Commodities and Precious Metals Update (Week ending May 31)

Commodities and Precious Metals Update (Week ending May 31)

Topic: Gold , Commodities
Publication Type: Market Commentaries

Key points 

  • Another poor week for energy commodities. WTI and Brent crude oil prices fell 7.6% and 6.7%, respectively, gasoil prices declined 4.8% and gasoline and heating oil prices lost 6.3%. Natural gas prices declined 5.3%.
  • Yet another good weak for grains.  Chicago wheat prices increased 7.0%, Kansas wheat prices surged 11.2% and corn prices jumped 9.6%. Soybean prices increased 6.8%.
  • Base metal prices were mixed last week. Nickel and zinc prices rose 0.9% and 0.6%, respectively, while copper and aluminum prices decreased 1.5% and 0.1%, respectively.
  • Gold prices moved higher last week while platinum and silver prices fell. Gold prices increased 1.0%. Platinum prices fell 1.1% and silver prices declined 0.3%.
  • Coffee and sugar prices rose 11.9% and 4.6%, respectively.
  • The Bloomberg Commodity Index outperformed the S&P GSCI last week. The S&P GSCI decreased 4.49% while the Bloomberg Commodity Index lost 1.23%. The S&P GSCI’s larger energy exposure and smaller grains, precious metals and softs exposure was primarily responsible for its underperformance.
  • Total assets in commodity ETPs decreased $29.9m last week. Gold ($174.1m) ETP inflows were offset by broad commodity (-$146.5m) and crude oil (-$53.7m) ETP outflows.


Continued concerns of weaker global and U.S. growth, driven by U.S-China trade frictions and economic reports pointing to slowdowns in the EU, China and the U.S, helped push commodity and stock markets lower last week.   President Trump’s announcement late Thursday that the U.S. would apply escalating tariffs on Mexican imports, (contingent upon border crossing stipulations), starting June 10, moved already depressed markets lower. The S&P 500 Index, down 1.3% through Thursday, finished the week down 2.6% and the 10-year U.S. Treasury rate, down 11bps through Thursday, closed down 20bps at 2.12% on Friday.  The U.S. dollar strengthened slightly, but off its Thursday’s high, increasing 0.1%. 

Amid continued global growth concerns, record U.S. oil production and a much-lower-than-expected drawdown in U.S. oil inventors oil prices moved sharply lower again last week.  WTI crude oil prices, down 2.2% through Thursday, fell 5.5% on Friday after The Trump administration’s announcement late Thursday of its intent to apply tariffs on Mexican imports.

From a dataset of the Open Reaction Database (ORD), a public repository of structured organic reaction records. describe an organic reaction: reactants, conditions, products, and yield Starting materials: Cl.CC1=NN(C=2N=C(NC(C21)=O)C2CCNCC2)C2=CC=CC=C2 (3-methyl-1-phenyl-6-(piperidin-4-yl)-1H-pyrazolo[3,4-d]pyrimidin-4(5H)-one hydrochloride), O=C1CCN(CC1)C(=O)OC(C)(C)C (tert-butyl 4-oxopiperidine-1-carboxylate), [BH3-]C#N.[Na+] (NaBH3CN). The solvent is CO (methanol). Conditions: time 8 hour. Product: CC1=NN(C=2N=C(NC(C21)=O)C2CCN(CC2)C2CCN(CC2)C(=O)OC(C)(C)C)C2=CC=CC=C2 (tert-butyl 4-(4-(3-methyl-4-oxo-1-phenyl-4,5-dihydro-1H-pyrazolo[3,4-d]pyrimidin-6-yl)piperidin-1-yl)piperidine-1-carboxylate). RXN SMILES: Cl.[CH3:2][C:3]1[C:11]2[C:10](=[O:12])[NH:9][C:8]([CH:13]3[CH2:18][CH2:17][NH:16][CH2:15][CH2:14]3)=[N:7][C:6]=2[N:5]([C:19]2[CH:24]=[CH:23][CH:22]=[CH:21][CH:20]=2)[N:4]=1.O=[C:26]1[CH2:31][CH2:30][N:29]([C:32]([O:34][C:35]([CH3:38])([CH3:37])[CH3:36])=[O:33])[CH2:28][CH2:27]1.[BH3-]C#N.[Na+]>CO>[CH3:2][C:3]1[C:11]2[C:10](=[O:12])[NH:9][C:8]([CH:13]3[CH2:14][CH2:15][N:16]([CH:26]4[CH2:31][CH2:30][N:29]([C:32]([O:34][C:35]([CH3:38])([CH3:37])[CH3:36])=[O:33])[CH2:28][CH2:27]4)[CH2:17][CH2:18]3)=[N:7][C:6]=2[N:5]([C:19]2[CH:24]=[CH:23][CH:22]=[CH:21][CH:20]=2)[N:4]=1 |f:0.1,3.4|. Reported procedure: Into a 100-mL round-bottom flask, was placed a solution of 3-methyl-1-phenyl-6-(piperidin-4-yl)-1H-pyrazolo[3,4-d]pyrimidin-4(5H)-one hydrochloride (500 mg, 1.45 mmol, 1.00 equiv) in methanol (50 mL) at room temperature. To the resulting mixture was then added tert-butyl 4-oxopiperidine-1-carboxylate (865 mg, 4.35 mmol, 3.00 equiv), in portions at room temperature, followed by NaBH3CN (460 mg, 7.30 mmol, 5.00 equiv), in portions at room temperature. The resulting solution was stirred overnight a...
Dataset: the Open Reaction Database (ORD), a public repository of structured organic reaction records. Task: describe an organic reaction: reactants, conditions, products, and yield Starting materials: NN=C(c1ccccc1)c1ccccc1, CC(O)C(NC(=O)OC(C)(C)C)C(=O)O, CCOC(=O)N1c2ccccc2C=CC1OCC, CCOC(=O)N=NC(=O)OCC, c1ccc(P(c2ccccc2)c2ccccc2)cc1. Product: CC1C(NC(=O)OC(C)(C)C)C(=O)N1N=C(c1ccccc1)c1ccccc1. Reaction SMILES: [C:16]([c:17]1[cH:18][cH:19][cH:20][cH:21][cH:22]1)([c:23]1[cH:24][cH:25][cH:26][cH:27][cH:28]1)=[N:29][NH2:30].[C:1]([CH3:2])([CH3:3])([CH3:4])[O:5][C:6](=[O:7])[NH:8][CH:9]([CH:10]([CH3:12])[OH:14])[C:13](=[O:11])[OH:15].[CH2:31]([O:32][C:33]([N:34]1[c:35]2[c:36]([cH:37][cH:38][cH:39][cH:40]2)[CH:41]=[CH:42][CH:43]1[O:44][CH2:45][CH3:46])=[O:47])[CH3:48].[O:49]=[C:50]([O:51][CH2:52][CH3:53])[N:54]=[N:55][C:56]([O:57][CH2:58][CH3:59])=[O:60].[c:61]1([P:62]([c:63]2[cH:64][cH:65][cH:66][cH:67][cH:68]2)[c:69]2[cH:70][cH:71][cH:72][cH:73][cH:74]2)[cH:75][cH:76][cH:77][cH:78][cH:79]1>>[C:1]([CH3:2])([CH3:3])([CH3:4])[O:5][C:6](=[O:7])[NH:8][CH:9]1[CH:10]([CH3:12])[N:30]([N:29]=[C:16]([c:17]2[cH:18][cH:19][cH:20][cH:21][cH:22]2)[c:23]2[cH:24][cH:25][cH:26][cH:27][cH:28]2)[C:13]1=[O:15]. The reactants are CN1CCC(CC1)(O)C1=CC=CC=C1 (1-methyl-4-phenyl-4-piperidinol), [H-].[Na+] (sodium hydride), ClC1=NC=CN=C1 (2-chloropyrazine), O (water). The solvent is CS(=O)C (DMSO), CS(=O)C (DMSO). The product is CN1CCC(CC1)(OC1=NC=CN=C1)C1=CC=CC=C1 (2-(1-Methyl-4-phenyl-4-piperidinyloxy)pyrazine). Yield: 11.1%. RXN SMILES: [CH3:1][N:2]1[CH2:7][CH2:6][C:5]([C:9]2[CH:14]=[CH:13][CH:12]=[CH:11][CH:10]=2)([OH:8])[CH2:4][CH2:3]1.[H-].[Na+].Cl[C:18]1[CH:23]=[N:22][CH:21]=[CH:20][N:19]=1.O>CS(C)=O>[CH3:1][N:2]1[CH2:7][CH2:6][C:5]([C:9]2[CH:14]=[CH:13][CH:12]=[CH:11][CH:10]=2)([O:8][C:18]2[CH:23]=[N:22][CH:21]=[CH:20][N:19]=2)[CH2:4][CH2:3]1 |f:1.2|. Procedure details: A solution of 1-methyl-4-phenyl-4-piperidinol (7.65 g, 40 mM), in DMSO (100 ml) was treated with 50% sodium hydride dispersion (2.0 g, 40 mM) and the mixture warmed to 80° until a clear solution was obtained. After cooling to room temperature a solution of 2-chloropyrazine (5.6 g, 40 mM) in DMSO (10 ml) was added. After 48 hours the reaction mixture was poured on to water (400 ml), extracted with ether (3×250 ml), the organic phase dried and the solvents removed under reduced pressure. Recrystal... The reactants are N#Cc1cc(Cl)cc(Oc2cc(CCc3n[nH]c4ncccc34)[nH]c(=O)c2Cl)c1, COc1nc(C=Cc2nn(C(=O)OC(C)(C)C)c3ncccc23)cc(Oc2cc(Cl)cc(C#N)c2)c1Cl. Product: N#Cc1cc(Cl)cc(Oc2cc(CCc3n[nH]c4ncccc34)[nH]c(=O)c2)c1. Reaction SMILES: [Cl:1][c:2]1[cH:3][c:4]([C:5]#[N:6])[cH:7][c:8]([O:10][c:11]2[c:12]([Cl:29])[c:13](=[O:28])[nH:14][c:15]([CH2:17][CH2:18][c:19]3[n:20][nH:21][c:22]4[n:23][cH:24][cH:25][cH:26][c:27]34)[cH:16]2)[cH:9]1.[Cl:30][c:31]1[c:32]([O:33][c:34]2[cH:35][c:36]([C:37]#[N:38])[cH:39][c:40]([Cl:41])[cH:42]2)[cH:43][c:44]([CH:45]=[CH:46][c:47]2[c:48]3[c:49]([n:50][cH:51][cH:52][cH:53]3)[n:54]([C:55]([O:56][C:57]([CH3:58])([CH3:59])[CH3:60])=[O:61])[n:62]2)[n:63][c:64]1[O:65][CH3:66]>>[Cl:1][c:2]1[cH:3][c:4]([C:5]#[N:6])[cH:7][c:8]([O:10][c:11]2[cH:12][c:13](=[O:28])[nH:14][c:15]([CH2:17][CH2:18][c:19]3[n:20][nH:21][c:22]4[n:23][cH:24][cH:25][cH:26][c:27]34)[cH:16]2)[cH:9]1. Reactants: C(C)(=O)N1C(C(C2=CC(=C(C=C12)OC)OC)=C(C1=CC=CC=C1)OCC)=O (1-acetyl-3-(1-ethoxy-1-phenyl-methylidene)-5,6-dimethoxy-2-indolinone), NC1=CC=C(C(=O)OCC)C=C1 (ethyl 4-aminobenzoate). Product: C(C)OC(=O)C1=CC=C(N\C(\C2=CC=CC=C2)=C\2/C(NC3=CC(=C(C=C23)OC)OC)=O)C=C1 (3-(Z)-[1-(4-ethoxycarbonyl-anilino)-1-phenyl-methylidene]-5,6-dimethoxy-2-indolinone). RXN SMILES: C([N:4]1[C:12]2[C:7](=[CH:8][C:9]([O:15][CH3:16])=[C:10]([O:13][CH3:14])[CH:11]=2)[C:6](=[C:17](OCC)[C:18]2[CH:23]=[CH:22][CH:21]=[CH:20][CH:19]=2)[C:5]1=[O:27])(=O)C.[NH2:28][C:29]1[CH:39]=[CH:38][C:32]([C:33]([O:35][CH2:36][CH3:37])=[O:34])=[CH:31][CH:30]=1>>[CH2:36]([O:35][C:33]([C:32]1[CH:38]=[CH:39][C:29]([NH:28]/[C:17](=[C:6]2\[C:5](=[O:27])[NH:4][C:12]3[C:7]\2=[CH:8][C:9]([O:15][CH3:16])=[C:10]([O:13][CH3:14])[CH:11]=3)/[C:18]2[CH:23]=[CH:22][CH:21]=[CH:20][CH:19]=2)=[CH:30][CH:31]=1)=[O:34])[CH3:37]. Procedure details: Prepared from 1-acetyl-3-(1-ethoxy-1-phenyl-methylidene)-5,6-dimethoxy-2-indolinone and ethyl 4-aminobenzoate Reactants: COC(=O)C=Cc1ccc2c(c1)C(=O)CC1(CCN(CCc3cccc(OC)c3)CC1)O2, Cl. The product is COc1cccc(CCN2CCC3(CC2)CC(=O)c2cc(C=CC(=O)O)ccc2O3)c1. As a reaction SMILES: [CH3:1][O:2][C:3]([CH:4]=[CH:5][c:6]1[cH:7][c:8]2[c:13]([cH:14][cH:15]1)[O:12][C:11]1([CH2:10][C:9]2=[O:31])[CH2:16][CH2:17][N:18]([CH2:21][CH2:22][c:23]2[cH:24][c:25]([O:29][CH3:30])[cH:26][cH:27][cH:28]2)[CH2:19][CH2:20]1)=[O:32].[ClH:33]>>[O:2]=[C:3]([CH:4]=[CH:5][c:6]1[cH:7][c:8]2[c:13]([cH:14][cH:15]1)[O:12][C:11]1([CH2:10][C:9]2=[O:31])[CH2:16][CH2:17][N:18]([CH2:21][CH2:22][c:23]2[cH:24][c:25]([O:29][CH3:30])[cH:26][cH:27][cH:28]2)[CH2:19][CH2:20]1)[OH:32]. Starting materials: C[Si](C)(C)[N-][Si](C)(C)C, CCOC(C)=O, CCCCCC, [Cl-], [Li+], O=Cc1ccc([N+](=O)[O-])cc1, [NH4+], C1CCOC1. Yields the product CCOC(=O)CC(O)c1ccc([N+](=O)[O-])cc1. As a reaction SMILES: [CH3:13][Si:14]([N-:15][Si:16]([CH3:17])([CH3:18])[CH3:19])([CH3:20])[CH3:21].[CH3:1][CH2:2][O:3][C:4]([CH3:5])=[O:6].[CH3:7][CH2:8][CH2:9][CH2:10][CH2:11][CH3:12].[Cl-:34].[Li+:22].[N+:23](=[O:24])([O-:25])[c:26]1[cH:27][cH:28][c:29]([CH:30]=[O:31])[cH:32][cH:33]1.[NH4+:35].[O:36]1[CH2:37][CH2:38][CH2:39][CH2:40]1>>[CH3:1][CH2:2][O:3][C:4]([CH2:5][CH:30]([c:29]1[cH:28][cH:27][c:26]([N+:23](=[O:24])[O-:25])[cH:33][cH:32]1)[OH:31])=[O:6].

Copper prices moved lower last week on U.S. – China trade frictions and concomitant global growth concerns. Nickel and zinc prices rose on concerns of decreased inventory levels despite global growth concerns.

Gold prices moved higher, despite a slightly stronger U.S. dollar, on weaker U.S and global stock markets, concerns of lower global growth and lower interest rates.

Wheat, corn and soybean prices again moved higher with rain and flooding in the U.S. continuing to hinder plantings. Corn prices reached levels not seen in almost three years.

Coffee prices rallied again last week, supported by a much stronger Brazilian real and continued weather concerns. Sugar prices moved higher on the stronger real.

Coming up this week      

  • ISM and PMI manufacturing indexes on Monday.
  • International trade and jobless claims on Thursday.
  • Employment situation report on Friday.
  • EIA petroleum report on Wednesday and Baker-Hughes rig count on Friday.

Who is Jeff Klearman in our research team? Jeff has over 20 years experience working as a trader, structurer, marketer and researcher. Most recently, Jeff was the Chief Investment Officer for Rich Investment Services, a company which created, listed and managed ETFs. Prior to Rich Investment Services, Jeff headed the New York Commodities Structuring desk at Deutsche Bank AG. From 2004 to 2007, he headed the marketing and structuring effort for rates based structured products at BNP Paribas in New York. He worked at AIG Financial Products from 1994 to 2004 trading rates-based volatility products as well as marketing and structuring. Jeff received his MBA in Finance from NYU Stern School of Business and his Bachelors of Science in Chemical Engineering from Purdue University.

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